Some Useful JavaScript Tips,Tricks and Best Practices

Some Useful JavaScript Tips,Tricks and Best Practices

As you know, JavaScript is the top programming language in the world, the language of the web, of mobile hybrid apps (like PhoneGap or Appcelerator), of the server side (like NodeJS or Wakanda) and has many other implementations. It’s also the starting point for many new developers to the world of programming, as it can be used to display a simple alert in the web browser but also to control a robot (using nodebot, or nodruino). The developers who master JavaScript and write organized and performant code have become the most sought after in the job market.

 

In this article, I’ll share a set of JavaScript tips, tricks and best practices that should be known by all JavaScript developers regardless of their browser/engine or the SSJS (Server Side JavaScript) interpreter.

 

Don’t forget var” keyword when assigning a variable’s value for the first time.

Assignment to an undeclared variable automatically results in a global variable being created. Avoid global variables.

Use “===” instead of “==”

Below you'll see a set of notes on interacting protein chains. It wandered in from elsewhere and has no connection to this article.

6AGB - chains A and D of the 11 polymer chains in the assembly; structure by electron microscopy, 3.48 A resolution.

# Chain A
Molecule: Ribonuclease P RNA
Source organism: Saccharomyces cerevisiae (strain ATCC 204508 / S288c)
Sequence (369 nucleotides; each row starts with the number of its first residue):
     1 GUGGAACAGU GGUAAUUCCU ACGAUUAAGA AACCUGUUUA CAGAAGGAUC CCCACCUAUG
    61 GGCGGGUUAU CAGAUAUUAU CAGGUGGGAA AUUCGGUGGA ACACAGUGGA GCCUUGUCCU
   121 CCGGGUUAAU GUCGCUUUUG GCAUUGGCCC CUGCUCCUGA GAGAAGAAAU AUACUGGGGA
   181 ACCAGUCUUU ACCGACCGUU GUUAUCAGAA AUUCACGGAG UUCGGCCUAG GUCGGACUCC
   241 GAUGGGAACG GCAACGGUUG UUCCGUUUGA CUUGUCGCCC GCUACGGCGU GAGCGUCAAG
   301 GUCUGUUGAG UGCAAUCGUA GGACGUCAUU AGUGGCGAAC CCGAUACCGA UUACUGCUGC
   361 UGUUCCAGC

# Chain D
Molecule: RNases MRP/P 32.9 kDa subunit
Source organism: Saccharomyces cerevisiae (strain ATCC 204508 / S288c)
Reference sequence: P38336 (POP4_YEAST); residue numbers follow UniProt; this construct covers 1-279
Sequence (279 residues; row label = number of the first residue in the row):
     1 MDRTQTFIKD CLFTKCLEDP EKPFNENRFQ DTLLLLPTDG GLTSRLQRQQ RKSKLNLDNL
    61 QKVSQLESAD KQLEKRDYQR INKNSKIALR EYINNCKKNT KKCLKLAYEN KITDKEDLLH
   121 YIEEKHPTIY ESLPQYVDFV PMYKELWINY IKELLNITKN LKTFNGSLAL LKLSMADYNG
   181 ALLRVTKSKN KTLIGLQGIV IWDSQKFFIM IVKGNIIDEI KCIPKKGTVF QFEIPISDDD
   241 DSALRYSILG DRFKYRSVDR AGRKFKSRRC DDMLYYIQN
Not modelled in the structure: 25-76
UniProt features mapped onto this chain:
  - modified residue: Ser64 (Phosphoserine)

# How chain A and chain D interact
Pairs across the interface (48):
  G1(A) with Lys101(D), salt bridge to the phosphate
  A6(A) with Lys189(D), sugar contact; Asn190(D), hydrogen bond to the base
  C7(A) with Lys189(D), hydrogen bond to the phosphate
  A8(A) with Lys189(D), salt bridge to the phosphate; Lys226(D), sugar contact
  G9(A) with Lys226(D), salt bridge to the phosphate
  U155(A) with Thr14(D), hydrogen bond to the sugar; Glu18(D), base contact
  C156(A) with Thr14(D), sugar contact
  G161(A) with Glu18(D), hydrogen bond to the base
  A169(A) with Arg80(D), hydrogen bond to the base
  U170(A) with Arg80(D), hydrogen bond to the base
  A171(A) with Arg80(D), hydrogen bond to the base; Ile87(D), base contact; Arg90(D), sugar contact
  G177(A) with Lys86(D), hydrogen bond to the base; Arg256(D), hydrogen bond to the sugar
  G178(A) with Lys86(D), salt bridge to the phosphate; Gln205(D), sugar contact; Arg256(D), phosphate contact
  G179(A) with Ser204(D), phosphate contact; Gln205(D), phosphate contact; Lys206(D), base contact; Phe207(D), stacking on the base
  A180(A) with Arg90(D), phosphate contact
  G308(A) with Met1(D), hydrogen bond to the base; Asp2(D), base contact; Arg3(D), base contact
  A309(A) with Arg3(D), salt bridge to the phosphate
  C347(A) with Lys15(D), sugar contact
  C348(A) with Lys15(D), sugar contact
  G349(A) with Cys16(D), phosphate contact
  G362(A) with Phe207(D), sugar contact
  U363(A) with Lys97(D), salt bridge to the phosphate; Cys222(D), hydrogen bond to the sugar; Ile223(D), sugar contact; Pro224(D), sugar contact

The == (or !=) operator performs an automatic type conversion if needed. The === (or !==) operator will not perform any conversion. It compares the value and the type, which could be considered faster than ==

[10] === 10    // is false

[10]  == 10    // is true

'10' == 10     // is true

'10' === 10    // is false

 []   == 0     // is true

 [] ===  0     // is false

 '' == false   // is true but true == "a" is false

 '' ===   false // is false 

undefined, null, 0, false, NaN, '' (empty string) are all falsy.

 

Use Semicolons for line termination

The use of semi-colons for line termination is a good practice. You won’t be warned if you forget it, because in most cases it will be inserted by the JavaScript parser. For more details about why you should use semi-colons.

 

Create an object constructor

function Person(firstName, lastName){

    this.firstName =  firstName;

    this.lastName = lastName;        

}  

var Khalid = new Person("Khalid", "Ansari");

 

Be careful when using typeof, instanceof and constructor.

typeof: a JavaScript unary operator used to return a string that represents the primitive type of a variable, don’t forget that typeof null will return “object”, and for the majority of object types (Array, Date, and others) will return also “object”.

constructor: is a property of the internal prototype property, which could be overridden by code.